[ClusterLabs] Inconclusive recap for bonding (balance-rr) vs. HA (Was: why is node fenced ?)
jpokorny at redhat.com
Thu May 30 11:53:38 EDT 2019
On 20/05/19 14:35 +0200, Jan Pokorný wrote:
> On 20/05/19 08:28 +0200, Ulrich Windl wrote:
>>> One network interface is gone for a short period. But it's in a
>>> bonding device (round-robin), so the connection shouldn't be lost.
>>> Both nodes are connected directly, there is no switch in between.
>> I think you misunderstood: a round-robin bonding device is not
>> fault-safe IMHO, but it depends a lot on your cabling details. Also
>> you did not show the logs on the other nodes.
> That was sort of my point. I think that in this case, the
> fault tolerance together with TCP's "best effort" makes the case
> effectively fault-recoverable (except for some pathological scenarios
> perhaps) -- so the whole "value proposition" for that mode can
> make false impressions even for when it's not the case ... like
> with corosync (since it intentionally opts for unreliable
> transport for performance/scalability).
> (saying that as someone who has just about a single hands-on
> experiment with bonding behind...)
Ok, I've tried to read up on the subject a bit -- still no more
hands-on so feel free to correct or amend my conclusions below.
This discusses a Linux setup.
First of all, I think that claiming further unspecified balance-rr
bonding mode to be SPOF solving solution is a myth -- and relying on
that unconditionally is a way to fail hard.
It needs in-depth considerations, I think:
1. some bonding modes (incl. mentioned balance-rr and active-backup)
vitally depend on ability to actually detect a link failure
2. configuration of the bonding therefore needs to specify what's the
most optimal way to detect such failures for given selection of
network adapters (it seems the configuration for a resulting bond
instance is shares across the enslaved devices -- it would then
mean that preferably the same models shall be used, since this
optimality is then shared inherently), that is, either
- miimon, or
- arp_interval and arp_ip_target
parameters need to be specified to the kernel bonding module
when this is not done, presumed non-SPOF interconnect still
remains SPOF (!)
3. then, it is being discussed that there's hardly a notion of
real-time detection of the link failure -- since all such
indications are basically being polled for, and moreover,
drivers for particular adapters can add up to the propagation
delay, meaning the detection happens in order of hundreds+
milliseconds after the fact -- which makes me think that
such faulty link behaves essentially as a blackhole for such
a period of time
4. finally, to get back to what I've meant with diametral differences
between casual TCP vs. corosync (considering UDP unicast) traffic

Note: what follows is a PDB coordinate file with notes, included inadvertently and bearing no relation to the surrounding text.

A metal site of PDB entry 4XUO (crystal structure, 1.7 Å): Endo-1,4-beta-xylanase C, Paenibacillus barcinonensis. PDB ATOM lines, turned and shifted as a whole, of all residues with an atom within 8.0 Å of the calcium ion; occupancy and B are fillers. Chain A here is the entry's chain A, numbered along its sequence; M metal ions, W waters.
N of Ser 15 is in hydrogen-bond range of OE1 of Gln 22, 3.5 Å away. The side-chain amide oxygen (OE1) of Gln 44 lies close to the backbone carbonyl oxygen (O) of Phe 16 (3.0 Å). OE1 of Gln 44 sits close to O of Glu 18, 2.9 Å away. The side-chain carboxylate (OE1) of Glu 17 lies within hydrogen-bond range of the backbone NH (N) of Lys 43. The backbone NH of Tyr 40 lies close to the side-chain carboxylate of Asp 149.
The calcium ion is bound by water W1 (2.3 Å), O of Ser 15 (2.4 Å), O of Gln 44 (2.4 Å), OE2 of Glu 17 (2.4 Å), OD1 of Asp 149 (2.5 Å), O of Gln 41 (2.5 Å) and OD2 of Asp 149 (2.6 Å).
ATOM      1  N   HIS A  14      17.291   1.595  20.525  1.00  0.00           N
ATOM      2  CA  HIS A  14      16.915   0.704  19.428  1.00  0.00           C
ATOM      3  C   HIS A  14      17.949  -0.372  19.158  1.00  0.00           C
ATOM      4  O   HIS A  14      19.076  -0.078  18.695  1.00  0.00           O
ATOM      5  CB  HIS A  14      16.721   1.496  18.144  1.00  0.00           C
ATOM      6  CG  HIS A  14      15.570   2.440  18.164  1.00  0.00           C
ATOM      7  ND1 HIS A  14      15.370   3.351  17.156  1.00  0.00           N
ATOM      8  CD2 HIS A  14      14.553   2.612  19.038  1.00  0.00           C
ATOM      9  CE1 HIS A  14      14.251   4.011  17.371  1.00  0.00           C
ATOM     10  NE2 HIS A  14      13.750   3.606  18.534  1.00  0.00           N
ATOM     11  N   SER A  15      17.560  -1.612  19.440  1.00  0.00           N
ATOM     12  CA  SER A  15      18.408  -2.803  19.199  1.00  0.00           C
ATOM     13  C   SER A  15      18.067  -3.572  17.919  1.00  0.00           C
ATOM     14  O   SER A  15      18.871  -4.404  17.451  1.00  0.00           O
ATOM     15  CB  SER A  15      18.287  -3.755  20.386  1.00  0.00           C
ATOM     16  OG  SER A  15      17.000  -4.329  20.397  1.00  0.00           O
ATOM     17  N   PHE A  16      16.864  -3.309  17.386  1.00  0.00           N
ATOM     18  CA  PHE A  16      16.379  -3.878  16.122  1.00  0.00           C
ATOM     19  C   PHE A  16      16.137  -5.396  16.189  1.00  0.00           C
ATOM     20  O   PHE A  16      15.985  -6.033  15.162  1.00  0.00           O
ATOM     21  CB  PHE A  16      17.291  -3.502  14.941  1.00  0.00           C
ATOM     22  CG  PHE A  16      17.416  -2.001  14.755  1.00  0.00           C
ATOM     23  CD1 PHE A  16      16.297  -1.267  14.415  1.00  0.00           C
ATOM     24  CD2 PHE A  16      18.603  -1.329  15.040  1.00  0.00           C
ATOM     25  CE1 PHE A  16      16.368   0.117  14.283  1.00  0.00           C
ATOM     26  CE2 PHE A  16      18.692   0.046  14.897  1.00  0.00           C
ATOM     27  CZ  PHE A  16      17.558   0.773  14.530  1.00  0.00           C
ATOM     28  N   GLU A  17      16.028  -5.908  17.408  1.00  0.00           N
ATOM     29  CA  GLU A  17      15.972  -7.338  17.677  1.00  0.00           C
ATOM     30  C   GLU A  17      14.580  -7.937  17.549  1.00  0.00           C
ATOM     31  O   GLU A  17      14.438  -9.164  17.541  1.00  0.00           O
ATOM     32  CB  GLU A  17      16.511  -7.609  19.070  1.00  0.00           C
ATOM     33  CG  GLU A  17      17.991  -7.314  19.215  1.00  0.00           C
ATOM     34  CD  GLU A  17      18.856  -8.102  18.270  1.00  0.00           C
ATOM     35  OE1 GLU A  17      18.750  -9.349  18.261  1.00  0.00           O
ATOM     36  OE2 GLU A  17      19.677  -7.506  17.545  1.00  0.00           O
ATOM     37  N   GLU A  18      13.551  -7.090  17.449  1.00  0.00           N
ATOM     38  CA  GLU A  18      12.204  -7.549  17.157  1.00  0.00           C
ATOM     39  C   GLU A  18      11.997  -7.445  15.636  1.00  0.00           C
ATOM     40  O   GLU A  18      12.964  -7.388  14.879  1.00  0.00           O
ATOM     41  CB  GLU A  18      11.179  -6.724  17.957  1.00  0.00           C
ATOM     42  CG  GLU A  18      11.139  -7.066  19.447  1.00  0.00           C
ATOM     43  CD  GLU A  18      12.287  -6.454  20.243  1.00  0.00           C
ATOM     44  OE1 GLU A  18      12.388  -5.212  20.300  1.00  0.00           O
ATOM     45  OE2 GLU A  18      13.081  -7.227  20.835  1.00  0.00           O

and which may play a role here as well, is that mentioned TCP's
"best effort" with built-in confirmations will not normally give
up in order of tens of seconds and more (please correct me),
but in corosync case, with default "token" parameter of 1 second,
multiplied with retransmit attempts (4 by default, see
token_retransmits_before_loss_cons), we operate within the order
of lower seconds (again, please correct me)
therefore, specifying the above parameters for bonding in
an excessive manner compard to corosync configuration (like
miimon=10000) could under further circumstances mean the
same SPOF effect, e.g. when
- packets_per_slave parameter specified in a way it will
contain all those possibly repeated attempts in the
corosync exchange (selected link may be, out of bad luck,
be the faulty one while the failure hasn't been detected
- (unsure if can happen) when logical messages corosync
exchanges doesn't fit a single UDP datagram (low MTU?), and
packets_per_slave is 1 (default), complete message is
never successfully transmitted, since its part will always
be carried over the faulty link (again, while its failure
hasn't been detected yet), IIUIC
Looks quite tricky, overall. Myself, I'd likely opt to live with
admitted SPOF than with something that's possibly haisen-SPOF
(your mileage may vary, don't take it as FUD, just a reminder
that discretion is always needed in HA world).
I didn't investigate more, but if there are any bonding modes with
actual redundancy, it could be a more reliable SPOF-in-interconnect
avoidance (but then, you also need more switches...). I don't know
enough to comment on RRP (allegedly discouraged) or kronosnet
for such a task.
Would be glad if someone more knowledgable could chime in to share
the insights and show where the limits to bonding are, especially
in HA settings.
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